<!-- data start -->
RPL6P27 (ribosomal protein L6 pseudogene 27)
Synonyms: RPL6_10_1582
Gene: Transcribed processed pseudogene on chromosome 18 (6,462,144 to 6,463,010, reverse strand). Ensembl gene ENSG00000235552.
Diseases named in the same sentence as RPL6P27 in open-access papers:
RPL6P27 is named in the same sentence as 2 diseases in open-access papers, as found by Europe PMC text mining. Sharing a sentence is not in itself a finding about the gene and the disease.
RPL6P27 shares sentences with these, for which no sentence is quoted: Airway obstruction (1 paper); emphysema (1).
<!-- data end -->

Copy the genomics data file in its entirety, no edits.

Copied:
RPL6P27 (ribosomal protein L6 pseudogene 27)
Synonyms: RPL6_10_1582
Gene: Transcribed processed pseudogene on chromosome 18 (6,462,144 to 6,463,010, reverse strand). Ensembl gene ENSG00000235552.
Diseases named in the same sentence as RPL6P27 in open-access papers:
RPL6P27 is named in the same sentence as 2 diseases in open-access papers, as found by Europe PMC text mining. Sharing a sentence is not in itself a finding about the gene and the disease.
RPL6P27 shares sentences with these, for which no sentence is quoted: Airway obstruction (1 paper); emphysema (1).